"I try to monitor all sources. I don't just tune on the 5 o'clock news. I read newspapers and magazines . . . I tune in to shortwave radio to get alternative information," he says. "I'm just interested in trying to find out what's going on. I feel like the mainstream media holds back things."
Shortwave talk radio is low-tech, but it serves much the same function as other alternative avenues of information such as the Internet, or even Court TV and C-Span, which, compared to the slicker, more packaged offerings of the traditional networks, give viewers a sort of unfiltered, as-it-happens sense of events.
"The mainstream media -- they're corporate monopolies. They won't permit anything that will go against their agenda," says Ms. Hieronimus, the Meyerhoff heiress and radio talk show host whose multiple interests -- alternative health, one-world-government conspiracy, the global financial picture -- defy categorization.
Ms. Hieronimus, who says she's been offered a shortwave program of her own, says that even if you dismiss some of what you hear on shortwave, it's worth listening to. "I think there's value in hearing dissent," she says. "Ninety-nine percent of media put out a Democratic, liberal perspective, the alternative voice is so outnumbered, so minor, that's why, in part, their stories are sometimes so exaggerated."
Perking on shortwave
Currently, shortwave talk shows are obsessing on the Oklahoma bombing as well as Whitewater and Waco. Still percolating as well is the Ruby Ridge case, the 1992 shootout in which the FBI stormed white supremacist Randall Weaver's home in Idaho and killed his wife and son.
There is a cumulative effect going on here, as talk show hosts flip from one subject to another as if they're all somehow connected.
And, in some minds, they are.
"I was one of the people at Ruby Ridge. . . . We were speaking in Nevada when the fire was caused in Waco. . . . Then the Oklahoma thing happened. We've been perplexed by so much violence going on in the country," Jack McLamb said on one of his shows this week.
Mr. McLamb, who broadcasts from Phoenix, says he's a former law enforcement officer living on a medical pension from injuries suffered in the line of duty. He frequently refers to fellow police and military officers in his show, saying none of them believe what the government says about the Oklahoma bombing.
He has had two relatives of a bombing victim on his show on a couple of occasions, and seems to use them, and the sympathy they would naturally draw, to affirm what he believes.
"It does trouble some of us police officers when we're losing these crime scenes," he said recently of the demolition of the bombed federal building in Oklahoma and the "bulldozing" of the remains of the Branch Davidian compound in Waco. "As intelligent human beings yourself," he said to the relatives, "you must have felt funny about that."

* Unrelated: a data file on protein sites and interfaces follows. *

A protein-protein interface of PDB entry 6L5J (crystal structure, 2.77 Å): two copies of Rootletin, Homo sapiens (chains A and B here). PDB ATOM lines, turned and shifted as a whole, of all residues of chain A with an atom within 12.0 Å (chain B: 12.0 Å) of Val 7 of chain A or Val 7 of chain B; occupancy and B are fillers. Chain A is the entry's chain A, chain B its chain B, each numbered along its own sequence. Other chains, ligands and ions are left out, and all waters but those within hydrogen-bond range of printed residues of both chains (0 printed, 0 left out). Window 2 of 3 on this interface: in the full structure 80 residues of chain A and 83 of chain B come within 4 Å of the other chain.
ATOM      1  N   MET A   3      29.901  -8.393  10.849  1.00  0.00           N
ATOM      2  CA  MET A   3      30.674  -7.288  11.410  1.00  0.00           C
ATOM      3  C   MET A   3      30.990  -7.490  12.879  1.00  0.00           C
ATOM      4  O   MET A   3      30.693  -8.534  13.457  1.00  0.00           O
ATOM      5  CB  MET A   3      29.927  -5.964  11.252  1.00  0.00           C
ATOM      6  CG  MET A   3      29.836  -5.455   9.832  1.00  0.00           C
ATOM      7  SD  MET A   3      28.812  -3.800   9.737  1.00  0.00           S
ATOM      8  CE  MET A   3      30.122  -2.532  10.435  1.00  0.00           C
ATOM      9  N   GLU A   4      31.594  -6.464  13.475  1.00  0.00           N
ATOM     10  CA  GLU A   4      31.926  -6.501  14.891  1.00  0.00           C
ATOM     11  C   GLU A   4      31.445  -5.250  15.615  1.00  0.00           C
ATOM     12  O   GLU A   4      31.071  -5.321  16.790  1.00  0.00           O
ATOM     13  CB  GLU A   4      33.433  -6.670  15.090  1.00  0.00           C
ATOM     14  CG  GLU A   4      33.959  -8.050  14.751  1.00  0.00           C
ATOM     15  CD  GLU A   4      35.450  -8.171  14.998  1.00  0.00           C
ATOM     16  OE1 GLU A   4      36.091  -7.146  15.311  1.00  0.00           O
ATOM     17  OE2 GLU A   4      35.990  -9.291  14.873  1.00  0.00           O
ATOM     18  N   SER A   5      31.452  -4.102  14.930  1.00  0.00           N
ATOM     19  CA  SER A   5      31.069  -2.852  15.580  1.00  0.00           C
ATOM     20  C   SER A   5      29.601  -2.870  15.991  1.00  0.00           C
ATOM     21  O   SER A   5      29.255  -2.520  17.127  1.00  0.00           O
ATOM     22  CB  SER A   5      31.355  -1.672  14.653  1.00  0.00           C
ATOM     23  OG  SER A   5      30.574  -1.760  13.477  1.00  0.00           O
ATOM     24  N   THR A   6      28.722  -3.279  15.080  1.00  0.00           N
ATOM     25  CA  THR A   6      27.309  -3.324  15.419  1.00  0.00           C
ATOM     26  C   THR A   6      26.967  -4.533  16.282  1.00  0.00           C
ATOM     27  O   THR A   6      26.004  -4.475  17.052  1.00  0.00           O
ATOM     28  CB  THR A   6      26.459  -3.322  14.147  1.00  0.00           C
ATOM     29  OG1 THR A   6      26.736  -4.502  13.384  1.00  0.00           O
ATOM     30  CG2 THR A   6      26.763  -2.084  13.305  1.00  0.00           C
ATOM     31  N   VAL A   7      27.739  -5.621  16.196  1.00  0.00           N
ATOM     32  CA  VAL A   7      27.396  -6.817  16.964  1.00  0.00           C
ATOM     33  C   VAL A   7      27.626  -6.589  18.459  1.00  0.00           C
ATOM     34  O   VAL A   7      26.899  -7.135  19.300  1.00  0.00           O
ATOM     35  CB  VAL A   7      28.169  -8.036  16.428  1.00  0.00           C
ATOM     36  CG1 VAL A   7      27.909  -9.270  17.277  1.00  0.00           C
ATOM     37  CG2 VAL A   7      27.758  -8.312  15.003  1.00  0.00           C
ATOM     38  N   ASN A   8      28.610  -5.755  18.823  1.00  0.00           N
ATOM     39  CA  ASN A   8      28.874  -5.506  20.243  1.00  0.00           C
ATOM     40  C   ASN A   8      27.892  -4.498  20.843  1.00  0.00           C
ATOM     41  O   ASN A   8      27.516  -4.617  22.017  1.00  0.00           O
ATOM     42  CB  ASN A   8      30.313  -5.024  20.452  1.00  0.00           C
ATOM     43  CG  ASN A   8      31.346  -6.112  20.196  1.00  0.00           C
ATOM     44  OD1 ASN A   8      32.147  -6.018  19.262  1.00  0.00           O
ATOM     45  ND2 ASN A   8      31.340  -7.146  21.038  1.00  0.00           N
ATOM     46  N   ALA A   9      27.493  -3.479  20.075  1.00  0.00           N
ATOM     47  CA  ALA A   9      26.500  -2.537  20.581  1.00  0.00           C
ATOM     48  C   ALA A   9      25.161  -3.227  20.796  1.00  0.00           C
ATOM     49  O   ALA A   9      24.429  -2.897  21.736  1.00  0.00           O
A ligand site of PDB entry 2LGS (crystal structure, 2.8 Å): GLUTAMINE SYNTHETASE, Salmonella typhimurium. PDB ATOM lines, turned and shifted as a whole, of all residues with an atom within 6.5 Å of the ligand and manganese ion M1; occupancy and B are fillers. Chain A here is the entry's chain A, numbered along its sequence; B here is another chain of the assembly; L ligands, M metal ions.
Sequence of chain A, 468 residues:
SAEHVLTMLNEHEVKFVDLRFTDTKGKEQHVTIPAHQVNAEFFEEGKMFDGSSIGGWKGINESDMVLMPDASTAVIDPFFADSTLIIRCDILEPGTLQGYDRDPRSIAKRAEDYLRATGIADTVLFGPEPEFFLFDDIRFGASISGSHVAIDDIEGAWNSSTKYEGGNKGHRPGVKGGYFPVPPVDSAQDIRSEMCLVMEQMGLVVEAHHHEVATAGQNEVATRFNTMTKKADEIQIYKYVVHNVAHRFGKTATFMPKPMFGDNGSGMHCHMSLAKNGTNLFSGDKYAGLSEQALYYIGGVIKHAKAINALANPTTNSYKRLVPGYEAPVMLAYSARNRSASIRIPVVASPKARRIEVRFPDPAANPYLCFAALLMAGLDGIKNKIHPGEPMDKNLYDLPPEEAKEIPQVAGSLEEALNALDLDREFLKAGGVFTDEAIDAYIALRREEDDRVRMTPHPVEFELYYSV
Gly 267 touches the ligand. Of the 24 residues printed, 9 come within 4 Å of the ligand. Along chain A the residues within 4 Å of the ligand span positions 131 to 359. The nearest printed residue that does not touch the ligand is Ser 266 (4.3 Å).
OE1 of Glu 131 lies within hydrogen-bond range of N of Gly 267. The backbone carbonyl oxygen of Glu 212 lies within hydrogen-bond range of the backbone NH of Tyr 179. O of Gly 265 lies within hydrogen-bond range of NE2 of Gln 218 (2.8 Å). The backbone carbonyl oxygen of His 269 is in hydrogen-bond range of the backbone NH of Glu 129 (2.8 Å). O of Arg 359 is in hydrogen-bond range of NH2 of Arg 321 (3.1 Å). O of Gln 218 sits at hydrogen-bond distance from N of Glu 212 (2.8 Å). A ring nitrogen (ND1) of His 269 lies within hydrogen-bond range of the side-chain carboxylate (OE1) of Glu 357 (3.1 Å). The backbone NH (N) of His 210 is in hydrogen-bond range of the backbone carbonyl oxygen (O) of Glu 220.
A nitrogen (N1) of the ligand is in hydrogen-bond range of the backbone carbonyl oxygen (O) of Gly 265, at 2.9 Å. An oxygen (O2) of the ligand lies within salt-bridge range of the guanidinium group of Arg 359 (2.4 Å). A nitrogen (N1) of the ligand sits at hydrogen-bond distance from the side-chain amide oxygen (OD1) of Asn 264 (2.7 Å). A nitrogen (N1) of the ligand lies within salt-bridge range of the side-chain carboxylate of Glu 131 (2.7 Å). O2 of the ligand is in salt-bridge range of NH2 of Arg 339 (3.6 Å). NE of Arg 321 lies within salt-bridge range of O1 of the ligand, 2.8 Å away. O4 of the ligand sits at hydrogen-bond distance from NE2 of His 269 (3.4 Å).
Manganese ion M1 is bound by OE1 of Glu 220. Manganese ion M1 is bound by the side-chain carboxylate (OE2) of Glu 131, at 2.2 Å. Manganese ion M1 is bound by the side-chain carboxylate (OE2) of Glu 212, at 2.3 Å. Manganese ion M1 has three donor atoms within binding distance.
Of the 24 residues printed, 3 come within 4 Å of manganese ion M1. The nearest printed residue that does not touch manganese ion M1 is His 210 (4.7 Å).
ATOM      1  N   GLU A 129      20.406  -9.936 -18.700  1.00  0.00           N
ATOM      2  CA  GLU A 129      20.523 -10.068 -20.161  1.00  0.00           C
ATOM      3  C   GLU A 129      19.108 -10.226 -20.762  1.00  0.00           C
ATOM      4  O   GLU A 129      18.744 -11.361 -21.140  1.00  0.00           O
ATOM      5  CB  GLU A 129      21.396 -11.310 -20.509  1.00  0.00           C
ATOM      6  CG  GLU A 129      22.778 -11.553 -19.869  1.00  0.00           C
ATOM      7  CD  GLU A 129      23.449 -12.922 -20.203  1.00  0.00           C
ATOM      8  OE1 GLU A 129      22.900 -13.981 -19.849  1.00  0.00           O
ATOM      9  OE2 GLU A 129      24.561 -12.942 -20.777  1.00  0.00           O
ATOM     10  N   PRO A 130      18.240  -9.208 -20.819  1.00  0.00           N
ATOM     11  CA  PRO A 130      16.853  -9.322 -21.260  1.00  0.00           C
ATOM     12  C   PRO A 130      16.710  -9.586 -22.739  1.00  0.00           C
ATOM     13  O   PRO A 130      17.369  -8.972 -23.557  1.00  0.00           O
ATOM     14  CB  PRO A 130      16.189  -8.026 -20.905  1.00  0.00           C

Like all talk shows, these are often preaching to the choir.
"I'm a firm believer in the truth will out," "Dave from Tennessee" tells Mr. McLamb. "You don't read about it in the media."
How many people are listening is impossible to know -- unlike AM and FM radio, there is no Arbitron audience measurement for shortwave. Many Americans probably don't even know they exist. They got some publicity in May when President Clinton decried certain talk radio programs for "fostering hatred, division and encouraging violence." While he was also speaking about conventional radio talk shows, the president specifically lashed out at "these little shortwave programs that plainly are encouraging violence."
"I don't think Tim McVeigh listened to me," Mr. Valentine says mockingly.
But it is undeniable that much of the same anti-government fervor that may have motivated Mr. McVeigh courses through some of the shortwave radio shows. They speak to the stereotypical Angry White Man -- in all their talk of violence against American citizens, for example, you don't hear any weeping for, say, Rodney King.
In fact, although ATF agents are currently the bad guys in the drama of Waco, they were defended at least once recently in the face of even badder guys: Mr. Valentine charged that the racially tinged "round-up" that ATF and other federal agents were criticized for attending is a red herring.
"They're trying to throw racism in the mix as the Waco hearings are coming on," he said of the gathering where racist T-shirts allegedly were sold to an all-white group of agents. "It looks like the ADL is doing it again, trying to stir up racism where it doesn't exist, to keep themselves in business."
To some of those who listened to shortwave long before the current batch of shows emerged, the newcomers are something of an irritant, although easily bypassed in their search for other exotica. A recent scan of the frequencies found numerous Spanish and French language shows, various religious-oriented programs and the ever popular British Broadcasting Company broadcasts (a Wednesday night offering: an interview with a man who sells "silk-lined, tartan burial shrouds" for pets).
"In the grand scheme of things, to the average shortwave listener, these [American talk] shows are not that popular," says Richard Cuff, an engineer and business manager who lives in Timonium and has been a shortwave radio hobbyist since he was a kid. Mr. Cuff writes a column for a publication of the hobbyist group the North American Shortwave Association.
More traditional shortwave listeners have talked quite a bit about these new shows, he says.
"We're of two minds: We're shocked and appalled by some of the content," Mr. Cuff says, "but at the same time, we also tend to be liberal on issues like censorship."
Others are a bit more confrontational. To Jay Marvin, a shortwave listener as well as a talk show host on WLS-AM in Chicago, these new shows are much like the irritants on shortwave when he was a kid -- the Radio Moscows, the Radio Albanias, the stations from communist countries.
"They were extremely harpy and dogmatic," says Mr. Marvin, who has been involved in various flames on the Internet on the subject of these shows. "[Shortwave] was supposed to be this cultural exchange. Instead it's become this ideological battleground."